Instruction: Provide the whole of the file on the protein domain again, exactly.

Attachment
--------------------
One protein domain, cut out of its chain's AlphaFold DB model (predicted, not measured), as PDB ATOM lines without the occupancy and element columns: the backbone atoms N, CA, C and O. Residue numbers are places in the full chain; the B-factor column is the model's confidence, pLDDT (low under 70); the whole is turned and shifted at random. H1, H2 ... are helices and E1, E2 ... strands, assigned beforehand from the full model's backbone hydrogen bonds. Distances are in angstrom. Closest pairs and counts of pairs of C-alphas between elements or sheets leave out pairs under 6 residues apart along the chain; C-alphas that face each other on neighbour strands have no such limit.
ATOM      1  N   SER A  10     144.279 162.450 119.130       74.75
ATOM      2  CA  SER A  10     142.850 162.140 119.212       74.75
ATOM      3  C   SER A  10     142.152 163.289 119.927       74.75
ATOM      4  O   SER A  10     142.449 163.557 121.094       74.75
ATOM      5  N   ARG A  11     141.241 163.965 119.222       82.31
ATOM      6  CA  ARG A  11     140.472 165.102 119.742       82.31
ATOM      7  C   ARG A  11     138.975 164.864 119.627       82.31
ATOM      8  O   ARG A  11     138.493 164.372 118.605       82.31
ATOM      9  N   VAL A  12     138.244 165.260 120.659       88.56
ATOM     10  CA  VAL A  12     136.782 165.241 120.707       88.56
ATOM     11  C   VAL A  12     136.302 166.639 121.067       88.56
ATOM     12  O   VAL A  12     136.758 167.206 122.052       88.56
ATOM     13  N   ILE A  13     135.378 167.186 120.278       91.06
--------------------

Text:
One protein domain, cut out of its chain's AlphaFold DB model (predicted, not measured), as PDB ATOM lines without the occupancy and element columns: the backbone atoms N, CA, C and O. Residue numbers are places in the full chain; the B-factor column is the model's confidence, pLDDT (low under 70); the whole is turned and shifted at random. H1, H2 ... are helices and E1, E2 ... strands, assigned beforehand from the full model's backbone hydrogen bonds. Distances are in angstrom. Closest pairs and counts of pairs of C-alphas between elements or sheets leave out pairs under 6 residues apart along the chain; C-alphas that face each other on neighbour strands have no such limit.
ATOM      1  N   SER A  10     144.279 162.450 119.130       74.75
ATOM      2  CA  SER A  10     142.850 162.140 119.212       74.75
ATOM      3  C   SER A  10     142.152 163.289 119.927       74.75
ATOM      4  O   SER A  10     142.449 163.557 121.094       74.75
ATOM      5  N   ARG A  11     141.241 163.965 119.222       82.31
ATOM      6  CA  ARG A  11     140.472 165.102 119.742       82.31
ATOM      7  C   ARG A  11     138.975 164.864 119.627       82.31
ATOM      8  O   ARG A  11     138.493 164.372 118.605       82.31
ATOM      9  N   VAL A  12     138.244 165.260 120.659       88.56
ATOM     10  CA  VAL A  12     136.782 165.241 120.707       88.56
ATOM     11  C   VAL A  12     136.302 166.639 121.067       88.56
ATOM     12  O   VAL A  12     136.758 167.206 122.052       88.56
ATOM     13  N   ILE A  13     135.378 167.186 120.278       91.06